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Building the skills for a global future

FRIDAY, JULY 24, 2009

Grant funds language classes

Michael Beck enrolled in the Mandarin Chinese class offered this summer at Gonzaga University because he thinks it will benefit his future career.

The 20-year-old Whitworth sophomore, a political science and business major, says speaking Chinese puts a person at the top of the list

“U.S. and China have huge political ties,” Beck said. “Professors told me if I have a background in Chinese, then it really helps.”

The grant-supported course is part of a federal initiative for Americans to learn languages considered important to the country’s future.

The idea is to “promote learning and understanding of languages and understanding of languages that are less commonly taught in schools,” said Gonzaga professor Bin Cheng, who helped land the $48,140 grant for Spokane. The instruction is considered “vital to ensure U.S. security interests, maintain economic competitiveness, and foster intercultural understanding.”

The grant, titled Startalk, came easily to Spokane because the program’s targeted languages – Mandarin Chinese, Arabic, Persian and Urdu – are rarely taught in area secondary schools and are fading from higher education institutions, Cheng said. The grant pays for half the course’s tuition. The cost to students is $370, which covers books, lab fee and lunches.

The Chinese instructor thinks she’ll be able to easily win the grant again next summer.

The courses are primarily directed at high school juniors and seniors, but others – like Beck – can enroll. The six-week program is 96 hours, and students spend four hours Monday through Thursday learning the language and the culture.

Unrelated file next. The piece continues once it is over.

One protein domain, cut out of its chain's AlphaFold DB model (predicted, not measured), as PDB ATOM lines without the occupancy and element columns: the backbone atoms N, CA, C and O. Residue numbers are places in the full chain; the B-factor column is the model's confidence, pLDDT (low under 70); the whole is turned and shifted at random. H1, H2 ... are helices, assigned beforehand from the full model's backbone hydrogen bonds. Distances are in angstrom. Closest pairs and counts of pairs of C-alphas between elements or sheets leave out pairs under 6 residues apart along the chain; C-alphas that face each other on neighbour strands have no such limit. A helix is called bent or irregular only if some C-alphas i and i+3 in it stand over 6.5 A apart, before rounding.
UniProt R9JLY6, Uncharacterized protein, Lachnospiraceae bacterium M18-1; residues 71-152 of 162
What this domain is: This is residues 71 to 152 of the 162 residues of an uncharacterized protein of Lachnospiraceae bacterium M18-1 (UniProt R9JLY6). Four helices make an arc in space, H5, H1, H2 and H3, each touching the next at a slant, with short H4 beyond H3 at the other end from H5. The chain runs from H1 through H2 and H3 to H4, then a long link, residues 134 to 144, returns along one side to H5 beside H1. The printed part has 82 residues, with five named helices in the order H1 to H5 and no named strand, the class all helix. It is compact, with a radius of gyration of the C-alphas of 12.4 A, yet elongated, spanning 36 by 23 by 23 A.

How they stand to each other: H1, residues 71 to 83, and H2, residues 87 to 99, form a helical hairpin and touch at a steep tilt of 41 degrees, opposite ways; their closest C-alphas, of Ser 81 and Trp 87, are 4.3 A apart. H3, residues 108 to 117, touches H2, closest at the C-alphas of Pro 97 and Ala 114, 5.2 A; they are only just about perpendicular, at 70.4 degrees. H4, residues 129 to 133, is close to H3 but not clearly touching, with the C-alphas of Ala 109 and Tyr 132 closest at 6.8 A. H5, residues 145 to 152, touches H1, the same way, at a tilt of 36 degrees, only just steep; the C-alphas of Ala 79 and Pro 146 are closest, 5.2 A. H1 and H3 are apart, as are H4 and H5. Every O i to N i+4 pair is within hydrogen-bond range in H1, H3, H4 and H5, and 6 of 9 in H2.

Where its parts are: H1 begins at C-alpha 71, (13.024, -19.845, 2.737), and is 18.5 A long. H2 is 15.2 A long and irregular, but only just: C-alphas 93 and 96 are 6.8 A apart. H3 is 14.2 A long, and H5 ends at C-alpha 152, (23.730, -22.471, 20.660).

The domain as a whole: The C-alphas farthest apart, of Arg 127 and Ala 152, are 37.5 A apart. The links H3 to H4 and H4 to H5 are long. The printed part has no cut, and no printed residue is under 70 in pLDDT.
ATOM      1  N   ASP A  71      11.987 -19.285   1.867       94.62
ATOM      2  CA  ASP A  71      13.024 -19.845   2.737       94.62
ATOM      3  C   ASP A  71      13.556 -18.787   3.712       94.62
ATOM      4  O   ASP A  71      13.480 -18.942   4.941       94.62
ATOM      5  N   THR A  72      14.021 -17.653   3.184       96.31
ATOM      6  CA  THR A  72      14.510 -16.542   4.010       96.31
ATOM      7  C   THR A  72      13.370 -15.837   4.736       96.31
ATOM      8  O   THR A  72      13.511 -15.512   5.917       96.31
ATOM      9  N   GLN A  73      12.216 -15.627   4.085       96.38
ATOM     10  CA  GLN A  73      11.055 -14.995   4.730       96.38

On Wednesday, students learned about Chinese watercolor using traditional ink and brushes – just one of the many cultural aspects taught thus far.

Beck said learning the culture helps with understanding the language. For example, the symbol for home has a shape like a roof with pig shape underneath it. The most prosperous in China were sometimes identified as those who could afford large quantities of pork, Beck said.

Caitlin Hess, a University High School junior, is an example of the young students the Startalk program hopes to reach. One of its goals is to teach the language early on so people have a better chance of becoming fluent.

“The earlier I learn it, the better I can get at it,” Hess said. Also, “I was worried about a college class moving too fast.”

The hardest part about learning Mandarin is the tone variations of a word, she said. For example, mom becomes horse when emphasized differently.

Caitlin thought about being an interpreter for a while, she said. But now she’s not sure what she’ll do. She does know that no matter what, knowing Chinese will help her.

“Obviously, China is a growing power and it will grow more and more,” Hess said.

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